bisexuality Archive

Femme Bisexual Invisibility and Passing

I am a femme cisgender bisexual with invisible psychiatric disabilities. While I date a man I pass as straight. While my disabilities hide out in my brain I pass as non-disabled. With a migrant worker grandmother and a caucasian father, I am a white-passing Latina. This precarious intersectional identity allows me all of the goodies of straight cis white privilege while alienating me from activist solidarity. Trump would have me deported. Jeb condemns my former marriage. I am between worlds.

Identity

I have pretty much always identified as female. Cis-gender. I have never thought about anything else, really. I have never been aware that there are other options out there, much less considered them. But I’ve also been on the tomboy side of female, right from the get-go. I hung out with boys, I beat up boys, I followed boys into the bathroom and watched them pee. I really really wanted a penis, and I tried as hard as I could to grow one. I remember when I was little I’d sit in the passenger seat of the car as I went with one of my parents on an errand-running mission, and I would feel a certain friction between my legs or against my groin from the way I was sitting on the seat, the way the seatbelt fit or my pants were tugging, and imagine a penis growing between my legs.

Faith and Sexuality with Bipolar

New to a wholehearted identification with the LGBTQ community, new to thinking of myself—knowing myself—as gay, my skin was as thin as paper when it came to perceived attacks on my identity. I felt as vulnerable and exposed as in the months after people learned I had a mental illness, so many years ago. I felt naked, like by coming out I had stripped away some vital protection that came with people thinking of me as straight, or even bisexual—capable, at least, of feeling sexual attraction to men—and that now I walked around people with an intimate part of me laid bare. To be gay, bi, pan, asexual, or queer in some other way is so much more than sex, but that’s what I felt like everyone in my family and close circle of friends were thinking about when they talked to me. I felt so incredibly revealed.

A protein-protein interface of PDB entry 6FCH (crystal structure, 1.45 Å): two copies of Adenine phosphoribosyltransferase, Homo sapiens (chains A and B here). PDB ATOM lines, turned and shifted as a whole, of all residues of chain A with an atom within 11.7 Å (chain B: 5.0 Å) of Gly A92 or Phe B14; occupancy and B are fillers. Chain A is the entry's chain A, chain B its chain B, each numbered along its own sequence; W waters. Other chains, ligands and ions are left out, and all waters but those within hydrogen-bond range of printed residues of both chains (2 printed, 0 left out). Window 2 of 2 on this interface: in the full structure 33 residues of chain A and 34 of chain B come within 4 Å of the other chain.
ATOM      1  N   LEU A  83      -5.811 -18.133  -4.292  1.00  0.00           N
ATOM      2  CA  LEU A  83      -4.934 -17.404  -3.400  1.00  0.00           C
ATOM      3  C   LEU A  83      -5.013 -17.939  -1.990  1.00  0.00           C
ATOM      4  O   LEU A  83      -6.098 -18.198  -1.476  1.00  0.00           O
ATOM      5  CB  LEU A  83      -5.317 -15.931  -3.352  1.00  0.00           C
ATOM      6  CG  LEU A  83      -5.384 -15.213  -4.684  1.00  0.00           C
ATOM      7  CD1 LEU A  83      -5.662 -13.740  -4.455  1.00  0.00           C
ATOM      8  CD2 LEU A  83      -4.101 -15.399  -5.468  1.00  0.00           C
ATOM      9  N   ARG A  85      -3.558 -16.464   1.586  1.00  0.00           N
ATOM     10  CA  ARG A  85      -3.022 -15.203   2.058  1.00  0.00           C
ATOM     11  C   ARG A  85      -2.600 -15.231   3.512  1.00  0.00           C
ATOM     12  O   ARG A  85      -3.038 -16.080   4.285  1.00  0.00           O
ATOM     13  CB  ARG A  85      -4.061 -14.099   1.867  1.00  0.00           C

I’m not in denial, what are you talking about?

I would like to welcome the newest member of our writing team, Starfish. In her first post with us, she tells us her coming out story. Thanks for sharing with us, Starfish!

When I decided to confide my doubts about my sexuality to my mother when I was 13 years old, I had a vague idea of how she would respond. She had always impressed upon me that discrimination was bad and that homosexuality was ok and not to be made fun of. When I choked out, ‘I think I might be bisexual’, I thought she’d be surprised. Maybe ask if there was a certain girl I liked.

My Experience With Biphobia (Miss B)

When I finally came out as bisexual to myself and others, however, there was no end to the comments.